Cibele Critique, Review, and Analysis
There was a time when the internet felt humane. I do not know if it was the world wide web’s ever changing nature that got us here, or just my growing up, but somewhere along the way the web’s messy hysteria disappeared, and was replaced with a shared —but calculated— consciousness. Back in the day, as we discovered our new connected lives, anything felt possible.
It is the nature of things that, as they get defined, they lose some of their sublime power. In the internet’s case, it has so often been the epicenter of humanity’s worst traits that it became usual —and positive— for us to detach ourselves from it. What was once a blurry realm of infinite possibilities progressively became a very clear set of limitations. It is a human tool littered with prejudice, hatred, harassment and just plain abuse. Engaging with the human part of it means being exposed to its worst aspects, and thus came the rules: do not read the comments, do not discuss anything remotely touchy, do not go against the general opinions, do not engage with anybody you do not know in real life, etc. Obviously, we do not follow any of these constructs, but every time things get messy, every time the internet gets hurtful, we go back to the mantra: we will not invest ourselves that much ever again. We get detached from it.
It is our own little stoicism, something we often fall back on when things get too emotionally draining. Relationships are an obvious instance of this — after a few we tend to get disenchanted, afraid to invest ourselves enough to be completely heartbroken again. You start to get numb, seeing your past self as naïve, “he or she was obviously not made for me”, and prone to disappointment. “Never again,” we say after a particularly painful break-up. Better stopping than living through this again.
There is value in naïveté though. The expression has developed such a negative connotation that we too often forget the importance of —and the great things lived during— our immature experiences. Cibele reminded me of that.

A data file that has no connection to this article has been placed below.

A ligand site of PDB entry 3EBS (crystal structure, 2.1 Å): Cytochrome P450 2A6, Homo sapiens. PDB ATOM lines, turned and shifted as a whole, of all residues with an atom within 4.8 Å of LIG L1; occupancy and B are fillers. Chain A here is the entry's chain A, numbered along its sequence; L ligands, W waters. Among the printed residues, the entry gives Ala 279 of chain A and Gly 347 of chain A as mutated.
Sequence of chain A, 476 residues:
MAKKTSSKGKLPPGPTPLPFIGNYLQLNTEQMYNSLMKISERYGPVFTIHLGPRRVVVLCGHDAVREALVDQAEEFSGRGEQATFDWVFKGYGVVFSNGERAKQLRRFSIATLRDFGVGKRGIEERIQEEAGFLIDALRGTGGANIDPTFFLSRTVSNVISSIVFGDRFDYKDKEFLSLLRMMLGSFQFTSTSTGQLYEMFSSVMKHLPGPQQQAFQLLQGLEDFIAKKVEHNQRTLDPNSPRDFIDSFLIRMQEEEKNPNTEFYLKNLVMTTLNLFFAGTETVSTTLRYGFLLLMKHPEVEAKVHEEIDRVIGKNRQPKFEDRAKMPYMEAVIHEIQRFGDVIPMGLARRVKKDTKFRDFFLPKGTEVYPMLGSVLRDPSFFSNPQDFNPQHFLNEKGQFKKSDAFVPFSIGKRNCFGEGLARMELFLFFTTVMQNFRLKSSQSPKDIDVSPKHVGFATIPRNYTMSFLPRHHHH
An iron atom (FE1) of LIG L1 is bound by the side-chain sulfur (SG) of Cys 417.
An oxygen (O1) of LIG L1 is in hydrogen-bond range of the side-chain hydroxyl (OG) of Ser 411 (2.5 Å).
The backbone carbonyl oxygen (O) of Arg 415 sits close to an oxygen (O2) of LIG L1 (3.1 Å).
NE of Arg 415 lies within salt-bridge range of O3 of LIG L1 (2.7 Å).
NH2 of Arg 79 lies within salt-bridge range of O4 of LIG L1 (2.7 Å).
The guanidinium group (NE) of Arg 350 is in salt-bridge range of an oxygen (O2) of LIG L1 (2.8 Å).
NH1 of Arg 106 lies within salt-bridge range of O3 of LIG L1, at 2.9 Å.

Developed by Star Maid Games and directed by Nina Freeman, Cibele is an incredibly personal game. It tells the seemingly true story of Freeman’s life and, as such, it can get easy to equate your appreciation of the game as an appreciation of her character — this would be misguided, though. The mental exercise of trying to differentiate what really happened to Freeman from the fiction itself quickly becomes meaningless. It will be insufferable for some and thoroughly relatable for others —as it should be— but in this case, there is definitely something daring about exposing yourself out there, especially in a medium often unappreciative of this kind of introspection.
It can and does get uncomfortable. The game will have you sift through photos —mostly selfies, some failed, some better— and very personal notes of Freeman’s. In what feels like a very earnest process, she exposes a lot of her young self in the game and while it would be easy to detach ourselves —looking at her with distance— her self-examination serves as leverage for the player’s own thought process. There is something instantly recognizable in an insecure teenager hoping to get any kind of positive attention and struggling with her own emotions, and this representation feels extremely potent here as it seems —and might be—completely real.
The story follows Freeman falling in love with a young boy she met playing an MMORPG named Valtameri. In the short time it takes to play through Cibele, you will alternating between navigating your desktop —looking through photos, messages, texts, etc.— and playing said online game. As it stands, the player does not have much input in how things play out. The biggest choice you have is whether or not to answer your in-game messages.